• Do you understand the work ahead of you?
  • What other commitments would interfere?
  • Is this project in line with your goals?
  • If I do this, would it be for the right reasons?
  • How will it impact my other responsibilities and commitments?
  • who else needs to be involved to ensure scucess?
  • What would sueccess look like?
  • Am I the best person to be doing this?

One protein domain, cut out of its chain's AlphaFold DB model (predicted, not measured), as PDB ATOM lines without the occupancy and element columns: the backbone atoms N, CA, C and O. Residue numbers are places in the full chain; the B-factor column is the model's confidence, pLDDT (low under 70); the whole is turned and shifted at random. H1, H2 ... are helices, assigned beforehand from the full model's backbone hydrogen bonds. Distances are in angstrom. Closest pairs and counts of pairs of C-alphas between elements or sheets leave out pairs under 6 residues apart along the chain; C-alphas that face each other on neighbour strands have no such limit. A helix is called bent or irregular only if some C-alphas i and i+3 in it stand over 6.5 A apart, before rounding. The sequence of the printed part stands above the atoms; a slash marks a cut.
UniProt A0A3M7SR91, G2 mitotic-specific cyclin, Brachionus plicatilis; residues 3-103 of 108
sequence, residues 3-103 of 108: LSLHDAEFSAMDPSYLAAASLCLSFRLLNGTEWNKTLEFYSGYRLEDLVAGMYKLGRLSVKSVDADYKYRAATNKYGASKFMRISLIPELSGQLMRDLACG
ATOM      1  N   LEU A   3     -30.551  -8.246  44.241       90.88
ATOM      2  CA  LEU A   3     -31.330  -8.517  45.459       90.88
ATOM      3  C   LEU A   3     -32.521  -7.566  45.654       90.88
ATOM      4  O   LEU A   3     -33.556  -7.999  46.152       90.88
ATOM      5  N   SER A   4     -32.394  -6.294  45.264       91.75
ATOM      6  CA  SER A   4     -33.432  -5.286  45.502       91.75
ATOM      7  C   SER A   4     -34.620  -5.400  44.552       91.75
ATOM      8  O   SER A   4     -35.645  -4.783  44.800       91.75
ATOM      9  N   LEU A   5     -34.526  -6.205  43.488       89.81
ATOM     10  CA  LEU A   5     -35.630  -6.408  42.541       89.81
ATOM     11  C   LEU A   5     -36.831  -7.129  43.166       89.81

How did JJ prepare for her job changes from sales to cloud? She blocked out time on her calendar 3 times a week reading new articles on the cloud. But how could she let folks know what she now new?  She started posting comments on the articles she read, she starting writing her own articles and started sharing more on LinkedIn. JJ also started getting into new circles - both online and in real life.  From there, she could help other groups she hadn't previously worked with, helping her to build her credibility. You need to seek clarity, guidance and perspective.  JJ's had a surprising number of people come to her for "mentorship", but it turns out that they hate their current job. That's not a job for a mentor - that's a job for a career coach to help you to find your right direction - THEN find a mentor. Once you have a plan, make sure your desires are known.  Don't be afraid to apply for the job - even if you're not perfectly qualified. To get more exposure and skills, join a non-profit board and improve your leadership skills.  JJ said this is something EVERYONE needs to do. My takeaway? Next week - I'm resetting my calendar, and starting over. My calendar is SOLID, I have no time to get to tasks that I need to.  This is hard, as I am a first line manager, so I need to have 1:1s with people on my team - but I can control that schedule more than I currently do.  In addition, since becoming a manager I find I am driven by my calendar - all sorts of appointments end up there, often back to back to back to back... I need to start blocking off time to do email, strategy, etc - in big enough clumps where I can get things accomplished. Also, I've been working on putting priority lists on my whiteboard - but it's never completely up to date, and as it's a white board it's not that hard to do this - and I will! (part of that time block for prioritization). I loved listening to the other women's take-aways: one women is going to get someone else to mow her lawn. Another is going to take some new risks. Another women was excited that she is n ot "alone" for having chosen CS for a degree for the money - there is no shame in wanting to provide for your family, and you can still find the passion. Yeses need to be curtailed. Do things you enjoy that make you excited wherever possible. What do you think you can do to better streamline your life and professional career? This post is syndicated from Security, beer, theater....